Most of you know I’ve had issues with my knees for a rather long time.  I took one out when I was 21 in a skiing accident.  I knew it would never be “normal”, but it’s served me well over the years.  The last few years the other one has started to really bug me, mostly due to overutilization to compensate for the one needing surgeries and extra attention.  I’ve done all the exercises and stretching over the years to control the pain and keep them healthy.  This summer I found the one! The one exercise that has made the most difference!  I add it to my warm up and I can get into a full, pain free squat in a few minutes.  It’s the wall sit.  So simple, so effective.

Fixing Patellar & Quad Tendon Pain

A little snippet from the linked article on how to perform:  Perform a standard wall sit with a moderate bend at your knee. This will usually be around 30-60° as going any lower will usually create pain. Perform 5 repetitions of a 45-second hold. This hold should not create any trembling in your muscles (called a fasciculation). If so, it’s a sign the load is too high and you need to decrease the hold time or the depth of your wall sit.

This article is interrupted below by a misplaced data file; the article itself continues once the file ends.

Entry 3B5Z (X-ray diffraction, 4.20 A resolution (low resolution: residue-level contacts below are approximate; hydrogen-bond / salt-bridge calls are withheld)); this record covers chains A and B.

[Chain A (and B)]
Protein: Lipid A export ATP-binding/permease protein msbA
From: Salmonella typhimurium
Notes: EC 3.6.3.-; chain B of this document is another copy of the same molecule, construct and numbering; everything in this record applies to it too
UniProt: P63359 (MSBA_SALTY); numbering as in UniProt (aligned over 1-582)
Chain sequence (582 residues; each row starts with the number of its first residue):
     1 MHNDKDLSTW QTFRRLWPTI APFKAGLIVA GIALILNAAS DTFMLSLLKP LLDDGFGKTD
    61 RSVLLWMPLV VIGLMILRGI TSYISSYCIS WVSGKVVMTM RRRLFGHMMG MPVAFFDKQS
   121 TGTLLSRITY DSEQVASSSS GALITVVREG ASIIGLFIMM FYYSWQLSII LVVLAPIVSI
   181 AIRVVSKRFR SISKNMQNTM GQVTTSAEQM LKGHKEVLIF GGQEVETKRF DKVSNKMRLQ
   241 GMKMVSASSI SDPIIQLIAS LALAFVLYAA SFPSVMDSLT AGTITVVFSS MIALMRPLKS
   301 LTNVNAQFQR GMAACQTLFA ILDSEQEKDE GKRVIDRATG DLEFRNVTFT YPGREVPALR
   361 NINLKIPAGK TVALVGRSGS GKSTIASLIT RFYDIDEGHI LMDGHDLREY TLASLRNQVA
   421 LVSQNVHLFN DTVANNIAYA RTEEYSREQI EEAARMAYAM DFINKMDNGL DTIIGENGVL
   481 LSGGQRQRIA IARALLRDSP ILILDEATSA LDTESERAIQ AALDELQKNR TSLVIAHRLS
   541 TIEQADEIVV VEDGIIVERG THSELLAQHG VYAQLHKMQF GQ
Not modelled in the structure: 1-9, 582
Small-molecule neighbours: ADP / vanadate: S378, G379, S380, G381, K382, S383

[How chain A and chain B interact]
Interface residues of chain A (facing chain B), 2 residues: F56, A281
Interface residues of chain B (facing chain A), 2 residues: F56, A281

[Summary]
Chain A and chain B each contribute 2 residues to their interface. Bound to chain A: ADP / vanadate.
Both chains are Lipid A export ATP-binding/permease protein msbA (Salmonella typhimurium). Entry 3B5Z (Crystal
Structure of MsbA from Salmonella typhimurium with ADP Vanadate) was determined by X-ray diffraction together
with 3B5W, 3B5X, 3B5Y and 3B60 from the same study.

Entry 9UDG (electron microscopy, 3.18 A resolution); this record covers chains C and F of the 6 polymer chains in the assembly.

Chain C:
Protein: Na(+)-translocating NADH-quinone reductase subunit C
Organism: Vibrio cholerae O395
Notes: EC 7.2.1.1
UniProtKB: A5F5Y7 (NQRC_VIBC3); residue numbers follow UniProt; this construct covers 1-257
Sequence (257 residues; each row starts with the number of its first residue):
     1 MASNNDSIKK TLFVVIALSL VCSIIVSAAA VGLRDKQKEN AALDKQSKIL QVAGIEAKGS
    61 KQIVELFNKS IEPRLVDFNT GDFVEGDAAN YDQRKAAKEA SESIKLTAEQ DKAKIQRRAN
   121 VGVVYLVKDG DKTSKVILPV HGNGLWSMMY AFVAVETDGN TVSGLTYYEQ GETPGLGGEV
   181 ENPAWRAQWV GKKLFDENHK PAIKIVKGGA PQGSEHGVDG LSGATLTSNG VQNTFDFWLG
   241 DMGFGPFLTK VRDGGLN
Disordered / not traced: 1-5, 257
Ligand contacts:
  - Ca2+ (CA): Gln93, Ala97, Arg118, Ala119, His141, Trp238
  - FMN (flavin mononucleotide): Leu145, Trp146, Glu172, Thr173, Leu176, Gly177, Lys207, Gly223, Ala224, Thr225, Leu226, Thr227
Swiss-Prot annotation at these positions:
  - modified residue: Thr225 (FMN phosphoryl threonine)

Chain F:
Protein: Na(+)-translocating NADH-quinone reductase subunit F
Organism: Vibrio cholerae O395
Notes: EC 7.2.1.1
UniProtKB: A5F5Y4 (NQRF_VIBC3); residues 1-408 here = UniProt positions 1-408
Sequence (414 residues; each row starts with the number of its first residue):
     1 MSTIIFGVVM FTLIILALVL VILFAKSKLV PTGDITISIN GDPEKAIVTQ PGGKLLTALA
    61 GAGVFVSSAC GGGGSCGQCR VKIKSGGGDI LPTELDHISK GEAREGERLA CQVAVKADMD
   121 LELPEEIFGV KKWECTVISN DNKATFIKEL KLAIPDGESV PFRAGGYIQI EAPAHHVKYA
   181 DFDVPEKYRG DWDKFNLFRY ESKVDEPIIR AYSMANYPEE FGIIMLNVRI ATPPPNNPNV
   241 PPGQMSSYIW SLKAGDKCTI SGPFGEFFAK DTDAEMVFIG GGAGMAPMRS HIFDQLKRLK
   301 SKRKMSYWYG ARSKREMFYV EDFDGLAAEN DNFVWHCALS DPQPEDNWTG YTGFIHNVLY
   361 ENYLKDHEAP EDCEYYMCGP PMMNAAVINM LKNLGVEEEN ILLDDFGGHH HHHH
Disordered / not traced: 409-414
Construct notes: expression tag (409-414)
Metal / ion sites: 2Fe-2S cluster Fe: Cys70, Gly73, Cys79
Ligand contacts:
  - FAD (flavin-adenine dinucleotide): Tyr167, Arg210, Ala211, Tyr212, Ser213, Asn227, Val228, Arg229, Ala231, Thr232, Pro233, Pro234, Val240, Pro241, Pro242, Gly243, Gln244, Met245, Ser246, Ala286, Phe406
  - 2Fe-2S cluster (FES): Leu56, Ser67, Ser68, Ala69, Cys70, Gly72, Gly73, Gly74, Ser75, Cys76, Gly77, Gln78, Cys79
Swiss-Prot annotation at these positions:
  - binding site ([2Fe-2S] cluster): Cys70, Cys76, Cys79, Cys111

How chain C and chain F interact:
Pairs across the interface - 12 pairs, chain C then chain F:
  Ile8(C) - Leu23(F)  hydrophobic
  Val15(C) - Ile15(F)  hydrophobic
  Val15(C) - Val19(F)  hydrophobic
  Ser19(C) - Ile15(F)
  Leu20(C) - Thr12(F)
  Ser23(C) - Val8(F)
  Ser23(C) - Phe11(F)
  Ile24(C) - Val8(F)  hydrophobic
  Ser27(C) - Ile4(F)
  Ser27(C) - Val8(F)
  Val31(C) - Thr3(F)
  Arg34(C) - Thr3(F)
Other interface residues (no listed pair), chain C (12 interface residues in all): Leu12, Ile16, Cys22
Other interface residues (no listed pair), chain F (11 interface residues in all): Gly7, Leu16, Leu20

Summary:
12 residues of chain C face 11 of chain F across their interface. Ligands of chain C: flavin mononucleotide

If you are performing this with enough intensity, you should notice an immediate decrease in the amount of pain noted on your pain-provocation test (the single leg decline squat). If the wall sits are too easy, you can do two things to make it harder. First, you can hold on to a weight. Second, you can move from two feet to one. Ideally we want to push the intensity of these isometrics in order for them to be effective at decreasing pain.

If you love to learn the why behind things, I highly recommend reading the article.   Give the exercise a shot if you suffer from a tendon issue in the knees.  Not all knee pain is related to your tendons, so it it doesn’t provide you any relief, you may want to talk with one of your lovely PTs right here at CFSL.

Categories: CFSL BLOG


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